Federal Court Finds Three-Hour Exposure to Asbestos-Containing Product Fails to Establish Basis for Personal Injury Lawsuit
A federal court in New York’s Southern District has recently ruled that a plaintiff who could recall only a single three-hour incident of exposure to a defendant manufacturer’s product that may have contained asbestos was not sufficient to support causation of mesothelioma in a claim for damages against that manufacturer.
The recently-decided case, Holzworth v. Alfa Laval, Inc., was based on a lawsuit for wrongful death filed by the estate of William Holzworth. Holzworth was diagnosed with mesothelioma in 2012, after a long career in construction and several years spent in the Navy. He claimed that he was exposed to asbestos throughout his career by various manufacturers’ products. He testified to one incident in particular where he believed he was exposed to asbestos by a Burnham product. While cleaning up debris from a fire-damaged home, he encountered a heater covered in asbestos insulation, and recalled seeing a Burnham label on the pump that connected to the heater (though not on the heater itself). Holzworth estimated that he spent three hours removing the heater from the site. Holzworth included Burnham among the defendants to his lawsuit, along with other companies. Burnham filed a motion for summary judgment, arguing that Holzworth had failed to establish that the asbestos-protected heater had been manufactured by Burnham, and that, even if it were, a single exposure lasting three hours was not enough to constitute a substantial factor causing his illness.
The defendants had the case moved to federal court, which forced the judge to determine whether he should apply New Jersey or New York law under a choice of law analysis. He concluded in his opinion that the standards for establishing causation based on exposure to a toxic substance were sufficiently similar in New York and New Jersey that they did not conflict, and that the plaintiff had failed to establish sufficient exposure to satisfy either state’s test. The opinion concluded that a single three-hour-long exposure to an asbestos-containing Burnham product in the span of a 55-year-long career in construction is not enough to establish causation in support of a claim for money damages. The judge dismissed the plaintiff’s claims against Burnham.
Parker v. Mobil Oil Corp.
The opinion noted that, under New York law, a plaintiff in a toxic tort had the burden of proving that he had suffered a sufficient amount of exposure to result in the plaintiff’s alleged health condition, and cited to the New York case titled Parker v. Mobil Oil Corp. as having established the standard for showing causation under New York law. The Parker opinion established important precedent in the area of sufficient exposure to support causation of a plaintiff’s illness, and deserves a closer look. In Parker, the plaintiff had been a longtime attendant at Mobil gas stations. He developed acute myelogenous leukemia, a form of cancer linked to exposure to benzene, a substance found in gasoline. Parker filed a lawsuit against Mobil Oil based on his injuries, using expert witnesses in support of his claim who did not offer a specific amount of benzene to which they believed Parker had been exposed.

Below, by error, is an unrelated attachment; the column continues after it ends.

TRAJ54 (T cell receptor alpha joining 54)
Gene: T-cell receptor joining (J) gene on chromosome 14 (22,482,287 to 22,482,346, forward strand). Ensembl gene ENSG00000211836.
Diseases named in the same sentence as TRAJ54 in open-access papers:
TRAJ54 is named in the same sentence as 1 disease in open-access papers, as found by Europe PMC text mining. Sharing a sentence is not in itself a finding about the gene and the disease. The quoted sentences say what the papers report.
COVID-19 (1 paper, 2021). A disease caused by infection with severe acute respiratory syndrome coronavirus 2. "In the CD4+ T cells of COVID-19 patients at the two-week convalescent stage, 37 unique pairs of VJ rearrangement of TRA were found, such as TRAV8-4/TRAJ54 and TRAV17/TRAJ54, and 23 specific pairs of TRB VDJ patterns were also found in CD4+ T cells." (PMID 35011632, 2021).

Mobil argued that the opinions offered by Parker’s experts failed to establish a causal link between Parker’s illness and his exposure to Benzene on the job. In particular, Mobil argued that Parker’s experts failed to offer a specific amount of benzene to which he had been exposed, and that the majority of current research supported the theory that individuals would not be at risk of developing leukemia when exposed to less than a certain quantity of benzene. In opposition, one of Parker’s experts produced a small study which found that even low amounts of benzene exposure which occurred over many years could cause leukemia, but still failed to quantify Parker’s exposure.
Mobil filed a motion to dismiss Parker’s claims for their lack of evidence on causation. The Court of Appeals, New York’s highest court, dismissed Parker’s claims. The Court’s opinion noted the difficulty in quantifying exposure to a toxin. The Court found that toxin exposure need not always be quantified precisely when attempting to prove causation, but that causation must nevertheless be established via a method generally respected by the scientific community. The opinion pointed out that Parker’s experts had failed to offer even estimates of exposure based on Parker’s work history, or comparisons to how much exposure Parker experienced relative to the subjects of other benzene exposure research, and thus had failed to offer a scientifically-supported theory of causation of Parker’s illness.
For assistance in corporate or insurance defense matters relating to environmental litigation, toxic torts, or product liability, contact the knowledgeable and experienced Islip insurance defense attorney Richard A. Fogel for a consultation, at 516-721-7161.